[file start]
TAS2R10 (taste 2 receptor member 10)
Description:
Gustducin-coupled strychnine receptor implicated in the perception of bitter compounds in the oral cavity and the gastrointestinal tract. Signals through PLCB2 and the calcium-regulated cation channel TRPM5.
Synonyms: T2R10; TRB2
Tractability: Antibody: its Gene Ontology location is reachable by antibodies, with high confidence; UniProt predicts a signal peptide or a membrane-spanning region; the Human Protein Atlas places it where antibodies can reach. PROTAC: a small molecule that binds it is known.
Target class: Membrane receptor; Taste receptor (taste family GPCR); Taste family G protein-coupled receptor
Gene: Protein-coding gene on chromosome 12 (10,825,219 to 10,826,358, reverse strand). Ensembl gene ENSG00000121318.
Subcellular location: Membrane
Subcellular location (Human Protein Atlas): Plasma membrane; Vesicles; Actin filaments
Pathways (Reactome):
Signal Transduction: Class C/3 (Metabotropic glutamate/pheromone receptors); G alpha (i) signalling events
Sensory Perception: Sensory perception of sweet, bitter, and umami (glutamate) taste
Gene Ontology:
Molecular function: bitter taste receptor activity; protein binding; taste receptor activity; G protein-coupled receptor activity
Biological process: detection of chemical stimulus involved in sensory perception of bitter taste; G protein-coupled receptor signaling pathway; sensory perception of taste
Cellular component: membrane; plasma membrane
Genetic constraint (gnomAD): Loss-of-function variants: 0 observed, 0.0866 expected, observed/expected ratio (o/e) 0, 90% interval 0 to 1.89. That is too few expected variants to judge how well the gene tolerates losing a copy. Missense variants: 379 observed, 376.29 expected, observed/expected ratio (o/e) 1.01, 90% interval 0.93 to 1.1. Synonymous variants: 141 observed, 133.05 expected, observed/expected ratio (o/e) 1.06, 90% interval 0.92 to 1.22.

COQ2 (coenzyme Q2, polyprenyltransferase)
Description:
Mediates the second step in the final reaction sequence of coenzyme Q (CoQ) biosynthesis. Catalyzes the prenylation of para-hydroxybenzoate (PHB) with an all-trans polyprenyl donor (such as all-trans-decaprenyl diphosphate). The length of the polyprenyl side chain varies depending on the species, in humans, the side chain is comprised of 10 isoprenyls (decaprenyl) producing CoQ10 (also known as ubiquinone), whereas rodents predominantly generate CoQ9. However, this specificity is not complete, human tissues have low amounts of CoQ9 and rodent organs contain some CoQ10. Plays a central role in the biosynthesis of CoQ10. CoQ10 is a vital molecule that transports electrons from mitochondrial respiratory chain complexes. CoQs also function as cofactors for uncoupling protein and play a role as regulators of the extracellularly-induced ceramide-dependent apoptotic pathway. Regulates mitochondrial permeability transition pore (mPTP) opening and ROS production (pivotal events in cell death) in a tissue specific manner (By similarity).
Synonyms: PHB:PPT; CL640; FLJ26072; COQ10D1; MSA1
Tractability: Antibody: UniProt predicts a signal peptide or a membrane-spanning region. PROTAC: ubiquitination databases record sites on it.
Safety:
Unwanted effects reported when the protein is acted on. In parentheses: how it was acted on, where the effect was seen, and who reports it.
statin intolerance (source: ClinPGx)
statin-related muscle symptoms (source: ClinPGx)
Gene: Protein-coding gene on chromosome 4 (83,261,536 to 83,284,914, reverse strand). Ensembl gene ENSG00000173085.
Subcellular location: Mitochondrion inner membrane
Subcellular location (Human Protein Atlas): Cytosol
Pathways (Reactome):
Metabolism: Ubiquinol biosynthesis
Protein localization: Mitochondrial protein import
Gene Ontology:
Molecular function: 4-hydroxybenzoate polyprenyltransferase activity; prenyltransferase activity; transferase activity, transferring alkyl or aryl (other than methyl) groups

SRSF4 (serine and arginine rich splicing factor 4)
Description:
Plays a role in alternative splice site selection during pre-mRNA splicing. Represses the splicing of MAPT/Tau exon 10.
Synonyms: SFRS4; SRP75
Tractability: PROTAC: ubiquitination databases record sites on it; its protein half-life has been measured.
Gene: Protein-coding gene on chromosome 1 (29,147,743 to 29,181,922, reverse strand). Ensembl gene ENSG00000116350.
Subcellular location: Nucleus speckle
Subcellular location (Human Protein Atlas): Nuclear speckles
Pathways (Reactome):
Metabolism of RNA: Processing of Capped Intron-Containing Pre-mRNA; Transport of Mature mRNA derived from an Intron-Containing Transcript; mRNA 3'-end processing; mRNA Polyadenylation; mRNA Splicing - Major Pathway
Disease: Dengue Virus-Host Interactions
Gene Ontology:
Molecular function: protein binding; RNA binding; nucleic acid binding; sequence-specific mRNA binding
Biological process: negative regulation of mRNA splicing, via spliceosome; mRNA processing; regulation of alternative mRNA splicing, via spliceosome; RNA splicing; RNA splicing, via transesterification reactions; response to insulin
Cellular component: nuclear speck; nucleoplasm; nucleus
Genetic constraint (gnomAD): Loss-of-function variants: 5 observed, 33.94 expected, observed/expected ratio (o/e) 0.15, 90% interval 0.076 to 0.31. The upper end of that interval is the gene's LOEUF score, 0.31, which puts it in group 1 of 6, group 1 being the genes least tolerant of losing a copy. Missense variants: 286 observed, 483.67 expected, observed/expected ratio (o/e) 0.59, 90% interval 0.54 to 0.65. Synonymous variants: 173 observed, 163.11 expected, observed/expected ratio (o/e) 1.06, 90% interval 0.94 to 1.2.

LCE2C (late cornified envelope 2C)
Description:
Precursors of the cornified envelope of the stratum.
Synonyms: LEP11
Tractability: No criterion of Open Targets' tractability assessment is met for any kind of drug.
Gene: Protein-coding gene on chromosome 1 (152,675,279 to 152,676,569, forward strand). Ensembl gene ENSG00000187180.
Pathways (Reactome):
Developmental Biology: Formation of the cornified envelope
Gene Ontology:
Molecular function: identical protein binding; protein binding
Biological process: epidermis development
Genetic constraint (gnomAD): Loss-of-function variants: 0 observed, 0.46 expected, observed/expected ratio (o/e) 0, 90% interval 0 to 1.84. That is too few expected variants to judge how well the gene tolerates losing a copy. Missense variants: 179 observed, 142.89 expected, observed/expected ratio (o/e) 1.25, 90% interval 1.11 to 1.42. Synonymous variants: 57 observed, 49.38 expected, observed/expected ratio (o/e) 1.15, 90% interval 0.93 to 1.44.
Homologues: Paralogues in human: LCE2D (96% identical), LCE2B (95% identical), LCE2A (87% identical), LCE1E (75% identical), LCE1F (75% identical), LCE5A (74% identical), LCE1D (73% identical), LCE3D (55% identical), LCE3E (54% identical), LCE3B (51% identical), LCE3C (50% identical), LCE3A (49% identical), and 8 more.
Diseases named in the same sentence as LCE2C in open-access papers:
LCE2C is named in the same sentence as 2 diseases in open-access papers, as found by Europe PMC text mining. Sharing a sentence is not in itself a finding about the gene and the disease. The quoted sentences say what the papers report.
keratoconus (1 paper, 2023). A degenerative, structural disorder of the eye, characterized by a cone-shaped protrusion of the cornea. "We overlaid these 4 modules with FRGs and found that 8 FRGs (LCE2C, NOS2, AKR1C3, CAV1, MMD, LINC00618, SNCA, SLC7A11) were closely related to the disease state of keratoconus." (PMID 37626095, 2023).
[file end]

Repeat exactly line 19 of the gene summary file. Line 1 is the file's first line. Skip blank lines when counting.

Description: